2. Laurie     February 2, 2012    12:47 pm    Reply

    Hi Gary! Thanks for your comment…and your sense of humor! I like the idea of challenge yourself to take advantage of that natural ADHD “risk taker” quality. And for some even challenging themselves to meditating for a bit longer everyday is every bit as much of a challenge and requires the same practice as a race down the mountain! Keep in touch. Most warmly, ~Laurie Dupar

  3. Cheri     February 3, 2012    7:38 pm    Reply

    Sounds like you might have ADD (lol). That “keeping the momentum going” thing is a killer for us. I have a plethora of stories.

    All suggestions for overcoming this one will be accepted…and hopefully tried out.

  4. Nancy Bean     February 4, 2012    6:42 pm    Reply

    Maintaining momentum? What a dynamic topic.
    A few friends and I use one another as ‘commitment comrades’. A buddy system of sorts. If I can’t quite keep my eye on progress or the carrot of completion, sharing my intentions with a trusted other can make all the difference. As a last resort, I replace the carrot with chocolate.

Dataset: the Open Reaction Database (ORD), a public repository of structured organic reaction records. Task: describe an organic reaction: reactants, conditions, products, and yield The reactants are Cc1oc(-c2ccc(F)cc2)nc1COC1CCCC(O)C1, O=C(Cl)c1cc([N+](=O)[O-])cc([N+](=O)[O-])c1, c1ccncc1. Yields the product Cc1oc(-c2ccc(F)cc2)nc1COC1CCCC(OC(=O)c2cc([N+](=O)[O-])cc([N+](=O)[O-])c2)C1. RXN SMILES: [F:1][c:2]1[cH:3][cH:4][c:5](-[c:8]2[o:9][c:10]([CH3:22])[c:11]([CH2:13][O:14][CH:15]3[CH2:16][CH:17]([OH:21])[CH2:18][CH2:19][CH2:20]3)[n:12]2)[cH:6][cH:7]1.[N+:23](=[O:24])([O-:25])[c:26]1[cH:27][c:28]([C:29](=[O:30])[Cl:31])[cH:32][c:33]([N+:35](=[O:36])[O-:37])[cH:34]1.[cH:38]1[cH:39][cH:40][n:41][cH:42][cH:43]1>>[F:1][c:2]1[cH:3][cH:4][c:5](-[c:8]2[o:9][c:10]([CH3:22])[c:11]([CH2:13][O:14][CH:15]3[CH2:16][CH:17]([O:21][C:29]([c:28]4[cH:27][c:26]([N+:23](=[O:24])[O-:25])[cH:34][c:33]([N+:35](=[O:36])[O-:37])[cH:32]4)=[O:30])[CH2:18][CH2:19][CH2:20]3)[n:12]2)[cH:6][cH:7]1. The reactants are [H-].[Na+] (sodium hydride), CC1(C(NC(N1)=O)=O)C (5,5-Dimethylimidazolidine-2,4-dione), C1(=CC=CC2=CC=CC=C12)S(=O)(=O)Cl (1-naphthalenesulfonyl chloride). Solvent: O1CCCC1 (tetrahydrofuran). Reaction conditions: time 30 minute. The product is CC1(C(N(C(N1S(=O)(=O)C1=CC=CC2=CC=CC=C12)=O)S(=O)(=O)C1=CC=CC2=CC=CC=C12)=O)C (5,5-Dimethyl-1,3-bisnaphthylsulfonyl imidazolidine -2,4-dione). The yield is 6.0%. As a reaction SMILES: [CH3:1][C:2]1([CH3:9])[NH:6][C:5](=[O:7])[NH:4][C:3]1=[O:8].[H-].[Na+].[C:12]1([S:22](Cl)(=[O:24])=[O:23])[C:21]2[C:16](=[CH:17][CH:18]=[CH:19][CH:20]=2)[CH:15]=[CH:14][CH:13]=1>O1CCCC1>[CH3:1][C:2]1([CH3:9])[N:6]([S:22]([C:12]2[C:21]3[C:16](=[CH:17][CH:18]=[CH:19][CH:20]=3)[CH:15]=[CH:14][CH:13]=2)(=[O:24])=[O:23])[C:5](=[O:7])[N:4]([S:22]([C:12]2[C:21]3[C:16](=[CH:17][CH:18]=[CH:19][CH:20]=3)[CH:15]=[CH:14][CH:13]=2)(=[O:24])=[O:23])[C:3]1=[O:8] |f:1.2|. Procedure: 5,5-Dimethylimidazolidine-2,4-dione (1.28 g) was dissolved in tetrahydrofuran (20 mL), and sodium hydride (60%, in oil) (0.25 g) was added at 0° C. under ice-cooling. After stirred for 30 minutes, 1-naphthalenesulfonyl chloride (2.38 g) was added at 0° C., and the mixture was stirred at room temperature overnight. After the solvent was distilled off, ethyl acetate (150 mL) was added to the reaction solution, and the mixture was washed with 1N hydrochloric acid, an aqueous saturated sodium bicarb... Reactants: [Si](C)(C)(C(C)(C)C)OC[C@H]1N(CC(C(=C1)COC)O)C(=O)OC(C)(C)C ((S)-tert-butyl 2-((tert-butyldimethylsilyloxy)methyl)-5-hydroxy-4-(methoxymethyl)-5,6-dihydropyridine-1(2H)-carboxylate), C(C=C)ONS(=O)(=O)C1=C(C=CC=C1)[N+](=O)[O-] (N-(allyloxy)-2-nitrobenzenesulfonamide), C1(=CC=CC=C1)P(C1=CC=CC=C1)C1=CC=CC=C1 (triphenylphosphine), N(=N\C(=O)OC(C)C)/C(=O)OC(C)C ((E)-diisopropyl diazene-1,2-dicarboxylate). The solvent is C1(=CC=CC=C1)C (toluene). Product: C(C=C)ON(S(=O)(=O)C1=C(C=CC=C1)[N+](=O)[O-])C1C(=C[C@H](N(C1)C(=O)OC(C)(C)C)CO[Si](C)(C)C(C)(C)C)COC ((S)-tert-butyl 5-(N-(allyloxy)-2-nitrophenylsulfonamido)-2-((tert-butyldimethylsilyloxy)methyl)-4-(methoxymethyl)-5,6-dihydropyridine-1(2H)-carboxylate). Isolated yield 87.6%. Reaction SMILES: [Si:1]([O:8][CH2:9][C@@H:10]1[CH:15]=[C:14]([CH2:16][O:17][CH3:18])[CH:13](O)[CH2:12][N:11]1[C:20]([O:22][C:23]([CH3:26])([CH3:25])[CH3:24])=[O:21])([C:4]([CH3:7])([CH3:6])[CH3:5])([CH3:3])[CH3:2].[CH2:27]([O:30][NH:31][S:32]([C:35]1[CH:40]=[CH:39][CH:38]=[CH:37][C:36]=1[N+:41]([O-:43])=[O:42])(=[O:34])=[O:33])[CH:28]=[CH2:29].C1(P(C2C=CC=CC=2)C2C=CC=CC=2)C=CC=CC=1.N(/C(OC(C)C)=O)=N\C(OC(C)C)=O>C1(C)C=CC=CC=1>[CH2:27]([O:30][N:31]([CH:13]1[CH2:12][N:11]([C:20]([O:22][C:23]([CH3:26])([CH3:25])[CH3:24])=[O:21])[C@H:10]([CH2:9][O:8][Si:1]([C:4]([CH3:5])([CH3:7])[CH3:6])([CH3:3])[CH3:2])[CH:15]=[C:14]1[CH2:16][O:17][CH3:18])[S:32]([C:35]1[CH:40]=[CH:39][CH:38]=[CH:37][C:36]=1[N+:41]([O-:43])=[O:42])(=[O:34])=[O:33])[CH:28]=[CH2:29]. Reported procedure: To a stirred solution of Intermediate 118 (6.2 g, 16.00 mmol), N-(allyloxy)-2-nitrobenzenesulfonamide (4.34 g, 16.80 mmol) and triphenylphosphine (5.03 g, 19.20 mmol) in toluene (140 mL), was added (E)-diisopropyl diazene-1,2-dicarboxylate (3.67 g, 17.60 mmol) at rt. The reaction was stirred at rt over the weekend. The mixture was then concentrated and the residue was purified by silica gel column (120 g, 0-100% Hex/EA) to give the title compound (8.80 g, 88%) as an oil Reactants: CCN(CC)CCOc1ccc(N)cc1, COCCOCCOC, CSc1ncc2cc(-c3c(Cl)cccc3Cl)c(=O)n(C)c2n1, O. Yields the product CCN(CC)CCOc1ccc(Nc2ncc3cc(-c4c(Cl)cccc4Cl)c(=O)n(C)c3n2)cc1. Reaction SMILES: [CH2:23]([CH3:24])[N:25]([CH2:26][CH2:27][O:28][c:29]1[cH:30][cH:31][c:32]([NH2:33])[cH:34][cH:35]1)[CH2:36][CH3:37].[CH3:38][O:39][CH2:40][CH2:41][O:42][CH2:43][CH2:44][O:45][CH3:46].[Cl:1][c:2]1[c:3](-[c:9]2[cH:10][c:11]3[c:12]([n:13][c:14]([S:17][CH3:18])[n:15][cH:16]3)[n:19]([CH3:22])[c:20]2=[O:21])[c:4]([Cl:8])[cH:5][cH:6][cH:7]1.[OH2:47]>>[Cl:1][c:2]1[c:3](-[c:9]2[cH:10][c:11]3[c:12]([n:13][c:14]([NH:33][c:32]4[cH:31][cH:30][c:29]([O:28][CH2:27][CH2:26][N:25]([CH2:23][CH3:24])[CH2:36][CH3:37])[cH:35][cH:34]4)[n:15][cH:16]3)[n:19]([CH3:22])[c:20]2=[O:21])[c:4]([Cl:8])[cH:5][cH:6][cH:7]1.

5. Laurie     February 5, 2012    5:29 pm    Reply

    HI Nancy! Thanks for your response…again 🙂 You and your friends have discovered oneof the “natural” ways to beter manage your ADHD challenges…that is having supportive friends! Good for you! I also really appreciate your sense of humor and know that a CHOCOLATE carrot would give me great momentum! Keep in touch. ~Laurie Dupar

  6. Jackie     February 7, 2012    3:14 pm    Reply

    I think this is a good idea, perhaps I can get started on a couple of things that I have been “working” on for a year or two now. I have a question for you, how far have you gotten on your business plan?

  7. chris     February 14, 2012    4:40 pm    Reply

    Having an appointment with some helps me a lot